We were about to hit a class 3 rapid at the end of our 12 mile run for the day on the McKinzie River. The four other rafts in our group had made it through and had a blast. There was just one problem: our boat was backwards.
A class 3 rapid is defined as having “waves up to four feet and narrow passages that send the boat shimmying and water gushing over its sides.”
Class 3 is right in the middle of the river rapid scale, so it’s not something to be terrified about. It’s also not the kind of thing you want someone going swimming in the middle of if your goal is to make sure everyone has a great time and gets back to camp safely.
Entering a class 3 rapid backwards in a raft is a pretty good way to send someone swimming. We had a problem.
All day we had struggled as a six-person paddle team. Our friend serving as our river guide and boat captain for the day just couldn’t figure out why we were having such a hard time keeping the boat straight. When we stopped for a swim before the last stretch including the class 3, we swapped a couple paddlers with other boats to try and even things out.
After some practice, we finally had things under control. We coordinated with the other boats and decided we would go last so that we could see the right route through the rocks and waves. We had a good plan and we were feeling good.
Then the front corner of the raft hit a small rock, which ricocheted the back of the raft into a bigger boulder, swinging us around 180 degrees. That’s how we ended up heading into the entrance of the rapid backwards.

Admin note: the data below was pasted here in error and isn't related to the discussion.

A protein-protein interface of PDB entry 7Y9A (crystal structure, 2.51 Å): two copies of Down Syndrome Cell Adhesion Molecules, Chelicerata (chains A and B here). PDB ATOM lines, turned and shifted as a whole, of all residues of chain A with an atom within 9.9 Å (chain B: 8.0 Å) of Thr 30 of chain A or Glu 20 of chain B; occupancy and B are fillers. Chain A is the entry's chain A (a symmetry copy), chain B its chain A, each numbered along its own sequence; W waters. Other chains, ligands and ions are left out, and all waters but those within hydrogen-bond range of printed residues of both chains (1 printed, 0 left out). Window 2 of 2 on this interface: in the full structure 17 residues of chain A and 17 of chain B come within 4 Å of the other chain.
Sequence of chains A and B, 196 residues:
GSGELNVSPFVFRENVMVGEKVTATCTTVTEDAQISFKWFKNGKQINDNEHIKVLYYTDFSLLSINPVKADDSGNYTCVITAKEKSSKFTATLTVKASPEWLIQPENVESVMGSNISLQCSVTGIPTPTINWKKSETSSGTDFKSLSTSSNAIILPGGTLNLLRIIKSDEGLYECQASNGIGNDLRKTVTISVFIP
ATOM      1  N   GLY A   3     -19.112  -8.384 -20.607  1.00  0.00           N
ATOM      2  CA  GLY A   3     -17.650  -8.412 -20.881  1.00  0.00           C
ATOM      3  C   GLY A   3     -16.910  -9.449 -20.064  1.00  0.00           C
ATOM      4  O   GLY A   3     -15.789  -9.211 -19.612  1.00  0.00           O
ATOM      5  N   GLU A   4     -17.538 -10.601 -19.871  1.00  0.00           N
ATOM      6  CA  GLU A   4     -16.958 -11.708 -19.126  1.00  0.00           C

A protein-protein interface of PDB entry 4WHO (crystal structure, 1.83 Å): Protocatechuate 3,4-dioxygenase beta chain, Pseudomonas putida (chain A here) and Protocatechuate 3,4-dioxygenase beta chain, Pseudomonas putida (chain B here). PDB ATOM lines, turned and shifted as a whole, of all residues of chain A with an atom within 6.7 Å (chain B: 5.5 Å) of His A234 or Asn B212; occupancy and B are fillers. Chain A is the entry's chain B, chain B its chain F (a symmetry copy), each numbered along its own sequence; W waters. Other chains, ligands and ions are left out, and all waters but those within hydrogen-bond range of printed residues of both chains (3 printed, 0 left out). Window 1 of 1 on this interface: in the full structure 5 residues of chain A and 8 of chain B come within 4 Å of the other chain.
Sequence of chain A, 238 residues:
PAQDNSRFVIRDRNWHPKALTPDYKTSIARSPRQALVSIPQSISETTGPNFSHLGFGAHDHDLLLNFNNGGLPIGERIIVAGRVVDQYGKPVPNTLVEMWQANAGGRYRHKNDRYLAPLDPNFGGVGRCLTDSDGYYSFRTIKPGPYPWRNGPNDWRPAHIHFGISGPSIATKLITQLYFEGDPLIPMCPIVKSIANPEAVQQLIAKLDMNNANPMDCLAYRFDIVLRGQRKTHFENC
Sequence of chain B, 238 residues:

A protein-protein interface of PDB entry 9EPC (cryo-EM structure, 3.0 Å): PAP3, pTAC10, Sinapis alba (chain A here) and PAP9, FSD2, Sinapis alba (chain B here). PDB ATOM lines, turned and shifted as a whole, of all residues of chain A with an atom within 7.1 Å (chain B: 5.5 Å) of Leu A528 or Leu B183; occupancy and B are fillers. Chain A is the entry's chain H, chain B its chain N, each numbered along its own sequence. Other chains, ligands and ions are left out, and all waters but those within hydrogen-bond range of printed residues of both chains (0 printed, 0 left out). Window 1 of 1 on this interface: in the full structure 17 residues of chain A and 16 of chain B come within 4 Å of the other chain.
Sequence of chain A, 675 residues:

In that moment, our guide wanted to do nothing more than curl up in a ball in the bottom of the boat. We had royally screwed up the entrance and it felt for a moment like we might just have to buckle down and deal with the consequences.
Instead, she snapped to it, barked orders to each side of the boat, and we whipped the front end around. We paddled hard through the rest of the rapid with half the team in the bottom of the boat after falling off their perches. On the other side, we all collapsed in a puddle of laughter at how ridiculous the whole experience was.
Plans are nice. They provide a blueprint for setting benchmarks, allocating resources, and executing on each piece of the work.
Sometimes, things go according to plan and we get to celebrate. Other times, things go much more like that Mike Tyson quote: “Everyone has a plan until they get punched in the mouth.”
Right after you get punched in the mouth, or the boat is backwards, or your most important team member quits unexpectedly, or you lose your biggest customer… your natural reaction is going to be the desire to curl up in a ball (or anger or whatever your normal reaction is).
When things don’t go according to plan, it’s your job to put that reaction aside and make the decision the team needs from you.